Hydrogen peroxide-induced expression of the proto-oncogenes, c-jun, c-fos and c-myc in rabbit lens epithelial cells

David Wan Cheng Li, Abraham Spector

Research output: Contribution to journalArticle

71 Citations (Scopus)

Abstract

The involvement of H2O2 in cataract development has been established in both human patients and animal models. At the molecular level H2O2 has been observed to cause damage to DNA, protein and lipid. To explore the oxidative stress response of the lens system at the gene expression level, we have examined the effects of H2O2 on the mRNA change of the proto-oncogenes, c-jun, c-fos and c-myc in a rabbit lens cell line, N/N1003A. H2O2 treatment of the rabbit lens epithelial cells for 60 min induces quick up-regulation of both c-jun and c-fos mRNAs. The maximal induction is 38 fold for c-jun at 150 μM and 72 fold for c-fos at 250 μM H2O2. Treatment of N/N1003A cells with 50-250 μM H2O2 for 60 min leads to a 2-5 fold increase of the c-myc mRNA level. H2O2 also induces an up-regulation in transactivity of the activating protein-1 (AP-1) as shown with a reporter gene driven by a prolactin gene promoter with 4 copies of AP-1 binding sites inserted in the upstream of the promoter. Maximal induction occurs with 150 μM H2O2. In the same system, the antioxidants, N-acetyl-cysteine (NAC) and pyrrolidine dithiocarbamate (PDTC) at concentrations shown to up-regulate the mRNAs of both c-jun and c-fos, also enhance the transactivity of AP-1. NAC and PDTC have different effects in modulating the induction of AP-1 activity by H2O2 and TPA. These results reveal that oxidative stress regulates expression of various regulatory genes in lens systems, which likely affects cell proliferation, differentiation and viability and thus affect normal lens functions.

Original languageEnglish (US)
Pages (from-to)59-69
Number of pages11
JournalMolecular and cellular biochemistry
Volume173
Issue number1-2
DOIs
StatePublished - Sep 25 1997

Fingerprint

jun Genes
Hydrogen Peroxide
Lenses
Epithelial Cells
Rabbits
Acetylcysteine
Messenger RNA
Oxidative stress
Up-Regulation
Genes
Proteins
Cysteine
Oxidative Stress
Cell proliferation
Regulator Genes
Reporter Genes
Protein Binding
Gene expression
Prolactin
Cataract

Keywords

  • Gene expression
  • Hydrogen peroxide
  • Lens epithelial cells
  • N-acetylcysteine
  • Oxidative stress
  • Pyrrolidine dithiocarbamate

ASJC Scopus subject areas

  • Molecular Biology
  • Clinical Biochemistry
  • Cell Biology

Cite this

Hydrogen peroxide-induced expression of the proto-oncogenes, c-jun, c-fos and c-myc in rabbit lens epithelial cells. / Li, David Wan Cheng; Spector, Abraham.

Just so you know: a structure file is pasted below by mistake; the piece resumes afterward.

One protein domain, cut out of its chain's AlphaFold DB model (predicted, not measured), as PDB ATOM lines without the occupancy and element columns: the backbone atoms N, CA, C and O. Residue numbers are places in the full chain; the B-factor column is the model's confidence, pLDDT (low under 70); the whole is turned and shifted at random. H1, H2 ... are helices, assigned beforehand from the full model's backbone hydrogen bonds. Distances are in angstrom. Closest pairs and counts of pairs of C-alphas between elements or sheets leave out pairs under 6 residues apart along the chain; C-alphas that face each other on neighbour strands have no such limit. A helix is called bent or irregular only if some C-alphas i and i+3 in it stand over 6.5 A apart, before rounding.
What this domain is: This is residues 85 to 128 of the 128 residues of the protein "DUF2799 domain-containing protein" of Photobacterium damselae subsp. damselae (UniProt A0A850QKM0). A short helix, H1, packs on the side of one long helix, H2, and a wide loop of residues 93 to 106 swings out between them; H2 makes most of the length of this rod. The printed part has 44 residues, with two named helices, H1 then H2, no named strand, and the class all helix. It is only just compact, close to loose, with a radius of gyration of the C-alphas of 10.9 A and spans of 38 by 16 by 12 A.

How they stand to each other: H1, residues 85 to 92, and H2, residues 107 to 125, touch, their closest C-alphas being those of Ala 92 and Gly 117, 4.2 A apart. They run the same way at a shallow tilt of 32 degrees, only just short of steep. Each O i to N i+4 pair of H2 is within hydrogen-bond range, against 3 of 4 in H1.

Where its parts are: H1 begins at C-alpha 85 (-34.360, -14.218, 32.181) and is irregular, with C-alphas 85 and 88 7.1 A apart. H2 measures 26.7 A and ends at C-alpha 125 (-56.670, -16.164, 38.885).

In: Molecular and cellular biochemistry, Vol. 173, No. 1-2, 25.09.1997, p. 59-69.

Research output: Contribution to journalArticle

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abstract = "The involvement of H2O2 in cataract development has been established in both human patients and animal models. At the molecular level H2O2 has been observed to cause damage to DNA, protein and lipid. To explore the oxidative stress response of the lens system at the gene expression level, we have examined the effects of H2O2 on the mRNA change of the proto-oncogenes, c-jun, c-fos and c-myc in a rabbit lens cell line, N/N1003A. H2O2 treatment of the rabbit lens epithelial cells for 60 min induces quick up-regulation of both c-jun and c-fos mRNAs. The maximal induction is 38 fold for c-jun at 150 μM and 72 fold for c-fos at 250 μM H2O2. Treatment of N/N1003A cells with 50-250 μM H2O2 for 60 min leads to a 2-5 fold increase of the c-myc mRNA level. H2O2 also induces an up-regulation in transactivity of the activating protein-1 (AP-1) as shown with a reporter gene driven by a prolactin gene promoter with 4 copies of AP-1 binding sites inserted in the upstream of the promoter. Maximal induction occurs with 150 μM H2O2. In the same system, the antioxidants, N-acetyl-cysteine (NAC) and pyrrolidine dithiocarbamate (PDTC) at concentrations shown to up-regulate the mRNAs of both c-jun and c-fos, also enhance the transactivity of AP-1. NAC and PDTC have different effects in modulating the induction of AP-1 activity by H2O2 and TPA. These results reveal that oxidative stress regulates expression of various regulatory genes in lens systems, which likely affects cell proliferation, differentiation and viability and thus affect normal lens functions.",
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